To some people with disabilities, home automation is a brave new world with endless opportunities for independence and control over their environment. For others, it’s overwhelming with the vast amount of products to choose from, and everything that comes with it – how to use it, install it, integrate them.
Personally, I’m a bit from both columns. I firmly believe it is the way of the future, and while I do have some home automation or environmental control units (ECU’s) myself, it’s knowing where to start that’s confusing. So today we break it down into 5 steps it takes to start your journey into the world of home automation:
- First up, consider what are your main needs and priorities when it comes to home automation. Try and list in order of priority. Things like: safely entering/exiting property, turning lights on, controlling TV/music, temperature control.
- Think about the assistive technology (AT) you currently use and the systems you currently use to carry out tasks. For instance, you may only use Apple/Mac operating systems and may want any new automation to sync with what’s existing. That being said, there are ways to get different systems to ‘talk’ to each other but thinking about compatibility first may help create a ‘path of least resistance’.
- Talk to others in a similar situation or with a similar disability about what they use and how they’ve problem-solved how to integrate their system. There are some great online or social media peer support groups to discuss such as Chatterbox Assistive Technology Chat. Remembering that everyone’s situation is different so you may want to speak to someone who can individually assess you at home.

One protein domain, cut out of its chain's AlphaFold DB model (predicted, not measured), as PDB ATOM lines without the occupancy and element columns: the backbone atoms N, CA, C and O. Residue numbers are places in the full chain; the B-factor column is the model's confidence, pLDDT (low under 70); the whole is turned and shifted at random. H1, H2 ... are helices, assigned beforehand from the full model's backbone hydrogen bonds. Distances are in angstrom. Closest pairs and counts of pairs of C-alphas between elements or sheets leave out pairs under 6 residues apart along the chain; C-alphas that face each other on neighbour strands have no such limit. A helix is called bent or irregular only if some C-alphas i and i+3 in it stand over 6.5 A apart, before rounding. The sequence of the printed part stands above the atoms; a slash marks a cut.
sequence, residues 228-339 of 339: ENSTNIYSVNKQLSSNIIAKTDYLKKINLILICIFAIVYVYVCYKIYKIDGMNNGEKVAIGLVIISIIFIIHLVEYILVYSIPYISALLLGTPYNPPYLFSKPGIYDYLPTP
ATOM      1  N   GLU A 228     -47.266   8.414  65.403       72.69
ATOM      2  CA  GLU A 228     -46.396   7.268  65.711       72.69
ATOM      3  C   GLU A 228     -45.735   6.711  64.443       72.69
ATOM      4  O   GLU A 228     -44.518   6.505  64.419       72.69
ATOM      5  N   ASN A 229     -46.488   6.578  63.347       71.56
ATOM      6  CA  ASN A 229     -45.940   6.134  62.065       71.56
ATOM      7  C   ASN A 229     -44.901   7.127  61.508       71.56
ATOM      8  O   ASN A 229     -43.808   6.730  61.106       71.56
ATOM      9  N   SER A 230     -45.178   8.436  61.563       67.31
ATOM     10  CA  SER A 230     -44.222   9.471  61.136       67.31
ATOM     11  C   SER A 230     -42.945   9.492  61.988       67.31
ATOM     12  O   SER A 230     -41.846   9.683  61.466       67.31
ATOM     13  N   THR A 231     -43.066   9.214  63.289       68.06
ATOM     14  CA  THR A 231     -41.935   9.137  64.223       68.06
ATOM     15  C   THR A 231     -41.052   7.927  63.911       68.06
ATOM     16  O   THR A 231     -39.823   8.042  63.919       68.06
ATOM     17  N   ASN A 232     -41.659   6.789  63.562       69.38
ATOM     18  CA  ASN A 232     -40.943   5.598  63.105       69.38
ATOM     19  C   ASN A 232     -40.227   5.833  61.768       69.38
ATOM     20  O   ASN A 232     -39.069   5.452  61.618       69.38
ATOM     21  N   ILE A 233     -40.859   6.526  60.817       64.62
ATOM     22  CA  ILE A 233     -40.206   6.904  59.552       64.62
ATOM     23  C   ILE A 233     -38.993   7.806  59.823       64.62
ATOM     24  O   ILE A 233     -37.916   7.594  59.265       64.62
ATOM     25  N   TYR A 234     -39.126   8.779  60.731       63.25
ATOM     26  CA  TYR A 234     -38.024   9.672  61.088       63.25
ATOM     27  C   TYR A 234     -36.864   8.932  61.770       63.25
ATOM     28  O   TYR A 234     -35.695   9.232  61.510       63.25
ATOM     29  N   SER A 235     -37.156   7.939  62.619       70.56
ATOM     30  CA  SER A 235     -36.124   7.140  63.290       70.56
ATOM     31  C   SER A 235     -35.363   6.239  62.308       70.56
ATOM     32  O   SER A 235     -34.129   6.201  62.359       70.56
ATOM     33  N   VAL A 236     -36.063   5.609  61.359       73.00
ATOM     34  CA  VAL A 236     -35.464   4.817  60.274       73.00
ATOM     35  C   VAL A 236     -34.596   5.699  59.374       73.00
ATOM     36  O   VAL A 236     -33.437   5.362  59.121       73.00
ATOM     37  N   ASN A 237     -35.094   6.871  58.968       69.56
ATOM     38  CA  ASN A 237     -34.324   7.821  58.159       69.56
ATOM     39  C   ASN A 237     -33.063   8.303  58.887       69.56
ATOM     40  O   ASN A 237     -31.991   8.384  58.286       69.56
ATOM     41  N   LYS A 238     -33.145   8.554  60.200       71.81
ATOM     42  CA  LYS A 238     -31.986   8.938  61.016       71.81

- The next step is to have a comprehensive assessment by a therapist who knows their stuff about AT. Ideally have someone come out to your house and look at the influencing environmental factors to create a home automation plan. Trust me, it will save a whole lot of confusion and money in the long run! You can make an appointment through the Independent Living Centre to book a personalized assessment.
- For the person who wants to go it alone and give it a try without investing too much – I’d recommend starting off with a low cost investment like an automated light globe that could be synced with a mobile device app. Some examples are a Phillips Hue or LIFX. If it is something you like using, then perhaps revisit previous points to get your own personalized home automation plan.
Below are some more resources that you may find helpful:
- View ‘This is Emerging Technology – Home Automation in Focus’ where Darren demonstrates how he can control his environment, including the heater, fans, air conditioner and lighting through home automation.
- where you can view and trial home automation products and much more in a apartment styled setting.
- Smart Home Automation Help Sheet
- Visit NED, the Independent Living Centre Australia National Equipment Database for information around home automation products and suppliers Australia wide.